Weighing speed – as a rule of operation of a compensatory set, elements of a mechanism do not relocate and, as such, their mass does not have much of an influence on the weighing speed. It is the proper operation of electronic controlling elements of an important balance.
Resistance to ground vibrations during the weighing process – due to the possibility of obtaining lower mechanical masses of moveable elements, a monoblock is more resistant. Manufacturers currently use a set of digital filters and minimize the traditional design of mechanisms to eliminate this drawback.
Service and repairs – a monoblock-based balance is irreparable if damaged. It would cost just as much to repair it as it would to buy a new balance. It is possible to repair a traditional mechanism several times by an authorized service point of the manufacturer.
A straightforward answer as to which balance has a better design, a monoblock or a mechanism, is not provided with the above. Errors in the weighing process, the weighing speed, resistance to defects are all much worse with a monoblock.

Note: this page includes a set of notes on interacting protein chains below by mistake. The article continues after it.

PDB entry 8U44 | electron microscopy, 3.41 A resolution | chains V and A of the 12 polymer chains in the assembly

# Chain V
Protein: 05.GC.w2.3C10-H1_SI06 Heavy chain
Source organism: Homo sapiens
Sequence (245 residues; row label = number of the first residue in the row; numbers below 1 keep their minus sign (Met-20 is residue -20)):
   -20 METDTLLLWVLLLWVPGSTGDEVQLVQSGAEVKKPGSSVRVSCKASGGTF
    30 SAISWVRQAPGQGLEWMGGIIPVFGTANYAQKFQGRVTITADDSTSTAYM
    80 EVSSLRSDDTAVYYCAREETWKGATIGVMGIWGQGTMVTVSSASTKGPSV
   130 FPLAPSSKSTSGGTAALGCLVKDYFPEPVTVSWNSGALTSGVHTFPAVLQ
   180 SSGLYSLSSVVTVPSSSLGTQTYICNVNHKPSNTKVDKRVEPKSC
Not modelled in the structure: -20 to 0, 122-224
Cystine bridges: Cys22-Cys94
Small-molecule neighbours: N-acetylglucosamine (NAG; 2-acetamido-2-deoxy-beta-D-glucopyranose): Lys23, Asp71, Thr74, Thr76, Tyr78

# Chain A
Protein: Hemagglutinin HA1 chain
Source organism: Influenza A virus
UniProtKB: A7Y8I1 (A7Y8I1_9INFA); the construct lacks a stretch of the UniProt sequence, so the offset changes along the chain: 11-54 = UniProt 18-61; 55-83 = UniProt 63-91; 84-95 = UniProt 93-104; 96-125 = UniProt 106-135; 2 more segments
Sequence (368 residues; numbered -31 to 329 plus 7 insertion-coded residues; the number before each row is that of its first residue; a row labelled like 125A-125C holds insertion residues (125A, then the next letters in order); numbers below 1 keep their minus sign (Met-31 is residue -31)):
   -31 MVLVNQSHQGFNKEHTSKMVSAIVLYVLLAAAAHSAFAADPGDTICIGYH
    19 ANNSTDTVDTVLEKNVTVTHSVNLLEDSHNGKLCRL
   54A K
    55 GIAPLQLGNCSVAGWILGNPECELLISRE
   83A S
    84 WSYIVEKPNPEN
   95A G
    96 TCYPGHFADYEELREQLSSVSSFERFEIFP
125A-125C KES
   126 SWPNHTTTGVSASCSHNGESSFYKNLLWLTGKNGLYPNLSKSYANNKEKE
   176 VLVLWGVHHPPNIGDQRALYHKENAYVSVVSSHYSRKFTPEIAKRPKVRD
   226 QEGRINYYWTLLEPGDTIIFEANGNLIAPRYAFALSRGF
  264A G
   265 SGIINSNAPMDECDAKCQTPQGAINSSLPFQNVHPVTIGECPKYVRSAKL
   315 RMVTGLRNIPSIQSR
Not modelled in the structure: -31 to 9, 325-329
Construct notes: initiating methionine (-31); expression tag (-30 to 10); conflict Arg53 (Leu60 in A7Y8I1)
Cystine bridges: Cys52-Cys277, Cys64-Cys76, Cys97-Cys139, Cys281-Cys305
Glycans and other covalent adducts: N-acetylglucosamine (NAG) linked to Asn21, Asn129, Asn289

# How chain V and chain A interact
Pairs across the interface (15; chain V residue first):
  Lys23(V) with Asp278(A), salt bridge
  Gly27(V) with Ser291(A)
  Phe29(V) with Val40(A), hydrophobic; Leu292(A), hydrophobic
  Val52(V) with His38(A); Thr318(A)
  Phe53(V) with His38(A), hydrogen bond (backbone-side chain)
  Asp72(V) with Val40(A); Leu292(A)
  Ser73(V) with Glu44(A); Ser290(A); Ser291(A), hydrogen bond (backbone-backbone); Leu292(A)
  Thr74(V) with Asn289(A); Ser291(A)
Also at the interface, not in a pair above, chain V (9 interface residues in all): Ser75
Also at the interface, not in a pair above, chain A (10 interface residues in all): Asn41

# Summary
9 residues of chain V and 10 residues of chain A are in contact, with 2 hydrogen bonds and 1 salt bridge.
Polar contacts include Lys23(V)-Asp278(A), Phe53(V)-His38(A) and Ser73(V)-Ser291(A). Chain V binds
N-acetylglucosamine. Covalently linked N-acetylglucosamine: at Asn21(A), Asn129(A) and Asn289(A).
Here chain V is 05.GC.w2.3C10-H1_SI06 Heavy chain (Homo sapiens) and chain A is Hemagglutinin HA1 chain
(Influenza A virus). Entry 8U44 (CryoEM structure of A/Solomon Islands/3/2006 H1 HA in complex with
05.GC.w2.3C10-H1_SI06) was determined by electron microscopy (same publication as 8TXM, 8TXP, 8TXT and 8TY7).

However, this technology is less labor-intensive and, in Europe, labor costs are very high. Around twenty years of continuous research and gigantic capital investments have yielded satisfactory results. However, over the last 20 years, things have changed. Globalization has made it possible for countries with low production costs (for example, Eastern Europe and Asia) to compete on the same rights. These countries have started to manufacture laboratory balances with a traditional mechanism at a much lower labor cost. New technologies for manufacturing traditional mechanism materials have been developed.
These days, an operator may either be swayed by a commercial campaign that highlights the superiority of new monoblock technologies or they may purchase the same quality balance equipped with a traditional mechanism due to price.